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How best to get started?

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How best to get started?

Postby numantina » Sat Feb 23, 2013 10:16 pm

Hello everyone :)

I'm a new member, and also new at learning Latin. I've always wanted to learn, but since my school doesn't offer Latin and my parents somewhat disapprove of it (they think it takes time from studying math), I've only recently begun.

I've finished Book 1 of the Cambridge Latin Course, but instead of continuing with that I got a copy of Wheelock's Latin instead. I don't have the exercise book (and probably will not be able to), but I have the answer key and I've found some great review exercises online.

Assuming I finish Wheelock's Latin in a year and a half, what level will I be then? Will I be able to study some of the simpler Latin texts in order to learn, or will I need a more advanced textbook?

Thank you~!
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Re: How best to get started?

Postby Nesrad » Sun Feb 24, 2013 12:25 am

After Wheelock, you should be equipped to read annotated classical texts, like one of the numerous school editions of the Catilinarians or Pharr's Aeneid. You could also try the 19th century Latin readers which contain specially selected texts that help build vocabulary and explain ambiguous grammar, or specially composed works like Lhomond's De Viris Illustribus or the Orberg readers in the LLPSI series.

What would also help is to choose a composition textbook, such as Bradley's Arnold, North and Hillard, or Bennett, and try to work your way through with the answer key, but that could be hard-going considering there are many "correct" answers when turning English to Latin; it's more a question of style.
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Re: How best to get started?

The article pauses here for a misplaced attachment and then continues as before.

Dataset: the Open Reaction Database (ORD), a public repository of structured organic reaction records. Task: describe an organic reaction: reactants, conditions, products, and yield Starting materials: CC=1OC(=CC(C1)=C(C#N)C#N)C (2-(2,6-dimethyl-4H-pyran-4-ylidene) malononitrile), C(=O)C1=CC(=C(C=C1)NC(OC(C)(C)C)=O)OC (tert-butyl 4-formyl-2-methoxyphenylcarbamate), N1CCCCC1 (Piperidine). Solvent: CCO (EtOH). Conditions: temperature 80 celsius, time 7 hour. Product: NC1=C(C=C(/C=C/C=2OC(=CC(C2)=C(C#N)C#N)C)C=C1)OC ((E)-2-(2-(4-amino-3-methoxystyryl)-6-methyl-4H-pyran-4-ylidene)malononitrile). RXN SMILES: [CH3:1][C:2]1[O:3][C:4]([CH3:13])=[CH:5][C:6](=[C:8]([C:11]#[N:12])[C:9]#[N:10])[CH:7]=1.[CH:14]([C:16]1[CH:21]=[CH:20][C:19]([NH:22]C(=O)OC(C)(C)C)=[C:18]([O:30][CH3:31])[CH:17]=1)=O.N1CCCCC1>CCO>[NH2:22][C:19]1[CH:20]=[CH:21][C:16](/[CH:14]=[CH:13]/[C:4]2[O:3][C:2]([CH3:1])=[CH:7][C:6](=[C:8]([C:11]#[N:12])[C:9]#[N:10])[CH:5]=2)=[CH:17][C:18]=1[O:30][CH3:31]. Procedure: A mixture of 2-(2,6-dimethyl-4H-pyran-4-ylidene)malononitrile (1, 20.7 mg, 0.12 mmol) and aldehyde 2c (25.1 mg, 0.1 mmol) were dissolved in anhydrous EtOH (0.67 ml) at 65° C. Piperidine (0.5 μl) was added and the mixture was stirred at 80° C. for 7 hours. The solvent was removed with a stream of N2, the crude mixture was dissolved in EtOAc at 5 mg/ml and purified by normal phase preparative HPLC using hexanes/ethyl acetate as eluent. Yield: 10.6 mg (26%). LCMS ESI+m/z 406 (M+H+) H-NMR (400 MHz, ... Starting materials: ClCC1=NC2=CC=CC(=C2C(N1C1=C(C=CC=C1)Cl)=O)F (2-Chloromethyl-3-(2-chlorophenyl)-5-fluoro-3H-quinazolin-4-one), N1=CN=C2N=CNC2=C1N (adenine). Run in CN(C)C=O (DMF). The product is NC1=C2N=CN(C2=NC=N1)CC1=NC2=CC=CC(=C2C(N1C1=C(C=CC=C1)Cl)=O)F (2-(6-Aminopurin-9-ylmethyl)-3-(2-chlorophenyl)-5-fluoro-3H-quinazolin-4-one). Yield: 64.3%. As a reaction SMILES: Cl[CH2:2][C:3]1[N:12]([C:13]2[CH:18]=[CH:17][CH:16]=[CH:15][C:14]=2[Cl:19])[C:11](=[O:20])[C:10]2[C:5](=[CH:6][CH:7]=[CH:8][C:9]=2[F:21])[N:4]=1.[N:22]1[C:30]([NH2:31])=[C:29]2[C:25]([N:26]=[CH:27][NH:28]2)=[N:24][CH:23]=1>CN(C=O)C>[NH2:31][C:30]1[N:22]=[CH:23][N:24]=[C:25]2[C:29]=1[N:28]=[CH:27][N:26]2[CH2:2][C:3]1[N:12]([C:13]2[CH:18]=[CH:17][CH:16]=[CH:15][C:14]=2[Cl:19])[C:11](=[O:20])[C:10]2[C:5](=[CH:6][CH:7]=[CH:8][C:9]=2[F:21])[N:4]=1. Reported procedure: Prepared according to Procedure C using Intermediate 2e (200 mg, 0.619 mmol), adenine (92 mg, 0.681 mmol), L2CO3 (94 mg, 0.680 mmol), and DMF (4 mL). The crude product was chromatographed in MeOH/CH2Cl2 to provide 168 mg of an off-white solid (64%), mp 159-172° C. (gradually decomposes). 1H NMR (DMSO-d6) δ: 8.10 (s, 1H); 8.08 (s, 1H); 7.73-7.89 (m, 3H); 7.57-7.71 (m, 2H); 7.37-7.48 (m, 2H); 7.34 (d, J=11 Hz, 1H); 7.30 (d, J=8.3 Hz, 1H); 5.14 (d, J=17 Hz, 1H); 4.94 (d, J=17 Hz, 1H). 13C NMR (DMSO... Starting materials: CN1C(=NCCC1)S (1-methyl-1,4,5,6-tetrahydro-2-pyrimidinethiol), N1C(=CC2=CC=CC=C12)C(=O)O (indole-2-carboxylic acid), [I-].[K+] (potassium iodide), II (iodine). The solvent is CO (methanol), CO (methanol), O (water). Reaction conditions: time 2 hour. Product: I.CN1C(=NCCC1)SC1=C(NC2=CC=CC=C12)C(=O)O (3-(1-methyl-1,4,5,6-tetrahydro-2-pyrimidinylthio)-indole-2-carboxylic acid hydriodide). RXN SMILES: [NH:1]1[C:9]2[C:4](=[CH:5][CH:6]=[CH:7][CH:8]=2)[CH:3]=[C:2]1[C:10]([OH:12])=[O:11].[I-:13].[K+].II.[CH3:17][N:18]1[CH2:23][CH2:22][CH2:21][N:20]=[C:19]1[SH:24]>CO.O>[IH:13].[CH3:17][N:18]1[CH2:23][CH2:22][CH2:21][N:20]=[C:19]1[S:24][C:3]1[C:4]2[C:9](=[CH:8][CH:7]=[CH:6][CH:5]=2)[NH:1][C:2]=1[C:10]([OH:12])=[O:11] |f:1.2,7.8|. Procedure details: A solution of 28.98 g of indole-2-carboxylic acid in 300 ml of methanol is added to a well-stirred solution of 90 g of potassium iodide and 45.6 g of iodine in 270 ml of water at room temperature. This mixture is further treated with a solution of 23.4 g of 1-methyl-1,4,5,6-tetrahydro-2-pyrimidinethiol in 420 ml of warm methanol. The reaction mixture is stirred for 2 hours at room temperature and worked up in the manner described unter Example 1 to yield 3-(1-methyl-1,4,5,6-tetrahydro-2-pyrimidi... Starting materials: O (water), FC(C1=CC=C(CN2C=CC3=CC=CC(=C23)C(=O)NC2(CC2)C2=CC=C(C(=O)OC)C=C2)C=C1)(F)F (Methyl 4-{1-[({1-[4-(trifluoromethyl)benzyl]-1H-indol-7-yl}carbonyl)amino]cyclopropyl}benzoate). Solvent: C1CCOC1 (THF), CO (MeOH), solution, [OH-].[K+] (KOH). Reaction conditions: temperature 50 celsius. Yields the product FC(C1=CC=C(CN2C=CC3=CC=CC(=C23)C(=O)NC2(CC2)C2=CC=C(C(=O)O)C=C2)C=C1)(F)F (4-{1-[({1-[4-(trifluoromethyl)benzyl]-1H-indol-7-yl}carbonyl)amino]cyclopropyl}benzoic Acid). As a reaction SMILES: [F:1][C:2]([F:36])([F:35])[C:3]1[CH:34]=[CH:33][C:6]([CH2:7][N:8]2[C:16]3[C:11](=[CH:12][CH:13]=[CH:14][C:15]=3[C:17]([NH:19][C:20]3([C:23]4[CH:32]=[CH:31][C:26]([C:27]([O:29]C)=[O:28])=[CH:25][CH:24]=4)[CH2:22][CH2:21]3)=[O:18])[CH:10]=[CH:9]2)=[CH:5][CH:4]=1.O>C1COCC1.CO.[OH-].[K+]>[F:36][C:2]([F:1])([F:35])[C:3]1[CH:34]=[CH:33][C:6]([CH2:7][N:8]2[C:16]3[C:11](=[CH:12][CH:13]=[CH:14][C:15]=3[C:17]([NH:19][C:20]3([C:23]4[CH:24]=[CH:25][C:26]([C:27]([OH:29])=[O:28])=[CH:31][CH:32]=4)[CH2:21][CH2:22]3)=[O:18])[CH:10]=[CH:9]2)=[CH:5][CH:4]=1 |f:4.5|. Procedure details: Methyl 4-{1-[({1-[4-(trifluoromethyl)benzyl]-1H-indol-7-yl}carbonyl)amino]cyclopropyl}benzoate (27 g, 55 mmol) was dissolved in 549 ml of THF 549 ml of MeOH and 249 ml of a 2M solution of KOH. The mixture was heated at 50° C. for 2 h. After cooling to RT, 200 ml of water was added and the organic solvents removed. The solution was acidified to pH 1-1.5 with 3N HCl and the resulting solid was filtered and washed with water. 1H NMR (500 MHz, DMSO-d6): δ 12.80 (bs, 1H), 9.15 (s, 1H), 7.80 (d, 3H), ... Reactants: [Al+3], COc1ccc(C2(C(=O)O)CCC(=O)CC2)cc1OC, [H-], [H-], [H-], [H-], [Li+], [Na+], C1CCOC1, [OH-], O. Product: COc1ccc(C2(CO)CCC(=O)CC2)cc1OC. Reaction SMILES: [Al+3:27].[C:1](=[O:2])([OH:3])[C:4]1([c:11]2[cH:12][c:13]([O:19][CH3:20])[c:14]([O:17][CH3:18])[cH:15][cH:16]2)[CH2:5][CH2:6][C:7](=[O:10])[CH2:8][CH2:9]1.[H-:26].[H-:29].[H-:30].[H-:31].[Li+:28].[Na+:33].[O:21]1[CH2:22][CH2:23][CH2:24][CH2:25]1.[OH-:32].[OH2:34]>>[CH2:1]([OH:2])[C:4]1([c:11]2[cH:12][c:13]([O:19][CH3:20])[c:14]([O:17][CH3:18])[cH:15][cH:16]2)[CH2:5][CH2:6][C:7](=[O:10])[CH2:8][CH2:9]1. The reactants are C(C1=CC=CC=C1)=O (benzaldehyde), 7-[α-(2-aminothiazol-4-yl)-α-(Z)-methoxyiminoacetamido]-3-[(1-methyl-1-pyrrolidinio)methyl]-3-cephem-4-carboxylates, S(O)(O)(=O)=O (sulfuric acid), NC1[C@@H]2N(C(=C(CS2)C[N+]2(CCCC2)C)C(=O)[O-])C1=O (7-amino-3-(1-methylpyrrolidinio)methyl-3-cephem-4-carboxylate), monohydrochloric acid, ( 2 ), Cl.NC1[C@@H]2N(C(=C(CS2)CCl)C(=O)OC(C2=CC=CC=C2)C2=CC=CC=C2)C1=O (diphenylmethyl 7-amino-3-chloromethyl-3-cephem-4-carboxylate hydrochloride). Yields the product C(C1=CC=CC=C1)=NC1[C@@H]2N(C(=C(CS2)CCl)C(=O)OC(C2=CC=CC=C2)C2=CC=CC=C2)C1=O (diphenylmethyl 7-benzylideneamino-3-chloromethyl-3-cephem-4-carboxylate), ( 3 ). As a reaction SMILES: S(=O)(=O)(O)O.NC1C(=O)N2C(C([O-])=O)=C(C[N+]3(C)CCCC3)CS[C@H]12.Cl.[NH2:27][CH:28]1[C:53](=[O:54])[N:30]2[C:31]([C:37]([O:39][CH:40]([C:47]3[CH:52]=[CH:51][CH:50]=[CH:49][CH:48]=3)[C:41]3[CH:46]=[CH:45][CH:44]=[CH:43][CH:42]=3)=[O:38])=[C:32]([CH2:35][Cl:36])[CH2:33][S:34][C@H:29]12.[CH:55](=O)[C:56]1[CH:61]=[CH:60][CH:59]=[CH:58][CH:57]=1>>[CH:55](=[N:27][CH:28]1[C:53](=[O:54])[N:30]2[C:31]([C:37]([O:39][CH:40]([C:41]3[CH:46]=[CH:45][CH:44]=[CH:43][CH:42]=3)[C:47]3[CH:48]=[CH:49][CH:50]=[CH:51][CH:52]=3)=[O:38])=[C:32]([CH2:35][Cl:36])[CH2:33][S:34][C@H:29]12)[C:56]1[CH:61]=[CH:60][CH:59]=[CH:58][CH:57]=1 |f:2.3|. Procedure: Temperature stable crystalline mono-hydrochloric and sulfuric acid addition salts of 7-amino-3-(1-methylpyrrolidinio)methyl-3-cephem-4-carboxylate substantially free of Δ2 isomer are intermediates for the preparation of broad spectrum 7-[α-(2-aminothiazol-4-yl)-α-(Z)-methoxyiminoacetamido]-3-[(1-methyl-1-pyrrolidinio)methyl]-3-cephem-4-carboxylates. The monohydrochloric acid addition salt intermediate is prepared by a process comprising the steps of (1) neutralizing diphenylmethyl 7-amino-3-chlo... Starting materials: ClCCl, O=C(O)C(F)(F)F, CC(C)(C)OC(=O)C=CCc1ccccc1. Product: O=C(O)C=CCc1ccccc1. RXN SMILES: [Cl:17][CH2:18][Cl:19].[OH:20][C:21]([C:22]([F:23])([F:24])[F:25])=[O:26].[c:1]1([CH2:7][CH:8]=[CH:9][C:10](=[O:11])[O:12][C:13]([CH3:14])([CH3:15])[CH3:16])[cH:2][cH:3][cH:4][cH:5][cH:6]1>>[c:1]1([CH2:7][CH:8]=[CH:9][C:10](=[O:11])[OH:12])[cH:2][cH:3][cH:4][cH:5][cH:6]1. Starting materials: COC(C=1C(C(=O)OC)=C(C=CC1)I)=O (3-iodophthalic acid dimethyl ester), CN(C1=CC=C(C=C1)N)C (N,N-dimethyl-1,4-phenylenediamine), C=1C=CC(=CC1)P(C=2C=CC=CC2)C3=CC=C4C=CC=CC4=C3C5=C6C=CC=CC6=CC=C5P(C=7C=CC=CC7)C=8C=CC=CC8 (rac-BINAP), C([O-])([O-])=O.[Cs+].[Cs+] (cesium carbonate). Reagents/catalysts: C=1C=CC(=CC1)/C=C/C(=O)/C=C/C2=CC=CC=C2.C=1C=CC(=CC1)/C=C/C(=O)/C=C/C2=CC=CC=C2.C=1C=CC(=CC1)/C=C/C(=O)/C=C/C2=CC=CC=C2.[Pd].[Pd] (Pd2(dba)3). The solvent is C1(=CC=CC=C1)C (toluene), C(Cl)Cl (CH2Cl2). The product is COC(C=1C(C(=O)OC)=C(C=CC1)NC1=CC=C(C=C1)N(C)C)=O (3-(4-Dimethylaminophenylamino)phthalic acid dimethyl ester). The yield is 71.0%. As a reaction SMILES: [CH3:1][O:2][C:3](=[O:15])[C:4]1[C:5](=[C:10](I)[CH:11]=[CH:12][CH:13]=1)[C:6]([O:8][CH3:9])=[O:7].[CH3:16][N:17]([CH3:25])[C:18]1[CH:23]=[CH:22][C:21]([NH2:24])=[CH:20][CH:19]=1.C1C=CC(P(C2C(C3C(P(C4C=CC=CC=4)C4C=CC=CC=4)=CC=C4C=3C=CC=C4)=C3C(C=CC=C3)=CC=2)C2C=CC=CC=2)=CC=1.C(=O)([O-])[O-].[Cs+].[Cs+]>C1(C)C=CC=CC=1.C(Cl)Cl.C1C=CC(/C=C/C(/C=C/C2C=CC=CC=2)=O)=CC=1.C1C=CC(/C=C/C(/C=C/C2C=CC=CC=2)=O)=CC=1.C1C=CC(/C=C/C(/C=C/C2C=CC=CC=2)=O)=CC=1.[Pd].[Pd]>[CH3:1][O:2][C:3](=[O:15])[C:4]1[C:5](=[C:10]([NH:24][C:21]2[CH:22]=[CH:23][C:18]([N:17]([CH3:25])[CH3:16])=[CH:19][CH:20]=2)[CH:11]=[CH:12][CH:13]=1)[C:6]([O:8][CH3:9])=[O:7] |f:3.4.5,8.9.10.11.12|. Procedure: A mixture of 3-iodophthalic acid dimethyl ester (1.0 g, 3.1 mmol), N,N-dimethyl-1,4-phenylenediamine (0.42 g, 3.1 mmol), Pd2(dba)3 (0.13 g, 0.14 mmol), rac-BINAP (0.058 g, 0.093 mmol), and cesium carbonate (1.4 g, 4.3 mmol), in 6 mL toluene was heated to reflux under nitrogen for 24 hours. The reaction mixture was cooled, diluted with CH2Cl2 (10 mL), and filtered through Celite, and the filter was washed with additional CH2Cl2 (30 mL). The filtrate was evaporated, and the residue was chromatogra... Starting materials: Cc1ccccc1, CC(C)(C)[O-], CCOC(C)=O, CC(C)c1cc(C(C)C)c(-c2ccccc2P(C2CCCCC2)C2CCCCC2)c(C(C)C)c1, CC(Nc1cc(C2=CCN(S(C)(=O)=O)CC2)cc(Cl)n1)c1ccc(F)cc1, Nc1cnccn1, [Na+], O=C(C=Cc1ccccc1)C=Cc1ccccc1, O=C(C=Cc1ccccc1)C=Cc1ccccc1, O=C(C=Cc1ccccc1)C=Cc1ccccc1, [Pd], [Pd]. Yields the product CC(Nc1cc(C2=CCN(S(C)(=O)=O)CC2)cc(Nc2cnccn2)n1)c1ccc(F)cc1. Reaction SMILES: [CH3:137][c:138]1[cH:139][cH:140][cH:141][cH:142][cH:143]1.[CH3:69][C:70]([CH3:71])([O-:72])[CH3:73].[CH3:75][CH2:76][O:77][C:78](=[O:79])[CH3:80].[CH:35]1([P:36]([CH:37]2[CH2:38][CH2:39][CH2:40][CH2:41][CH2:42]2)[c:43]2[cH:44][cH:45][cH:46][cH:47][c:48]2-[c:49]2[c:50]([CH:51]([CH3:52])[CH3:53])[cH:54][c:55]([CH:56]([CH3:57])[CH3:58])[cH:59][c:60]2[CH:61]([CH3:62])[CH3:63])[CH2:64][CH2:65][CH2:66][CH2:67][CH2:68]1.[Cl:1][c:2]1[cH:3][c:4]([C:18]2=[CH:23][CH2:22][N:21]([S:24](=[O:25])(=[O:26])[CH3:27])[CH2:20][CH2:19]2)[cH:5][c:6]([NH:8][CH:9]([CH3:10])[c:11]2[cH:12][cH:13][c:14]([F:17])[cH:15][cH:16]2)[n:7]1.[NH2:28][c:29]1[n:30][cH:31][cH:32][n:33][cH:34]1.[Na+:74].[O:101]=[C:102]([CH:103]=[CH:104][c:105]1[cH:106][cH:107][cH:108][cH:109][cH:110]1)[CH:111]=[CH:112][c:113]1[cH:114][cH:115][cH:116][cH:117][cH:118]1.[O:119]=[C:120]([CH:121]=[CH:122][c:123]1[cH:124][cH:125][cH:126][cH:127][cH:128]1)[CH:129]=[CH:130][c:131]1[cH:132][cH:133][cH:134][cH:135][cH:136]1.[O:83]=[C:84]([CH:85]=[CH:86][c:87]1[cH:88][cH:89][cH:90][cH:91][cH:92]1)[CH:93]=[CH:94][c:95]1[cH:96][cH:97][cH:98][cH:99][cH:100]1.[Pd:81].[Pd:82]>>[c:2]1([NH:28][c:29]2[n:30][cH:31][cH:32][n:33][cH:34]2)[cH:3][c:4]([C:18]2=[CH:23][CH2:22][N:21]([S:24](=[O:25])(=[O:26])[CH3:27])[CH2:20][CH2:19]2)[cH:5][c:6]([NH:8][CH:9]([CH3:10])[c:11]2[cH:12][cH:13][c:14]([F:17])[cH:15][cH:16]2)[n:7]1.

Postby canontriplex » Thu Apr 04, 2013 12:45 pm

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Re: How best to get started?

Postby Nesrad » Sun Apr 07, 2013 11:53 pm

canontriplex wrote:Check this out http://www.rci.rutgers.edu/~wcd/Latin.htm


That site has a clear anti-Wheelock and pro-Orberg bias. The truth is that neither textbook is right for everyone. I wouldn't recommend Orberg for someone trying to teach himself Latin. It's meant to be used with the help of a teacher. On the other hand, Wheelock does have the shortcoming of not getting the student to think in Latin. I would suggest some kind of combination of the two, like starting with Wheelock and then reading the Orberg method.
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Re: How best to get started?

Postby Caecilius » Tue Apr 09, 2013 12:35 am

I think perhaps the CLC is overlooked; by all means, it's always best to have someone guide you, but I was taught with the CLC and I think it was decent. Far from prepares one for 'real' Latin, in retrospect, and leaves out some grammar at the end (4/5th declensions are never explicitly taught even if in the book, for instance, or more nuanced details) but the foundations are there and I think it boils down to the way you approach and study it.
mirantur quidem divinam speciem, sed ut simulacrum fabre politum mirantur omnes.
- Psyche et Cupido, Lucius Apuleius
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Re: How best to get started?

Postby boyter » Tue Apr 23, 2013 1:47 pm

I learned Latin in High School in the early 1960's. I returned to University in 1987 with a view to completing a degree in Classical Civilizations, and was sufficiently unsure of my old Latin that I petitioned to re-take it, which was granted without a problem. I started with Wheelock, and was dismayed by its dryness and insufficient Latin Text. I changed classes and found a fabulous prof, and life-long friend who used Reading Latin by Jones and Sidwell. Best text I ever used though pricey. You need two books, both the Reading Latin: Grammar Vocabulary and Exercises, and the Reading Latin: Text together. It would help to have someone to mark the exercises if writing Latin is your goal, but the Texts are graduated from the incredibly simple to the reasonably complex, and if it is reading Latin rather than writing it which is your desire, I'd recommend Jones and Sidwell. I found it very involving, and that it generated its own forward momentum. You just couldn't wait for the next bit of text and to see what it might bring.
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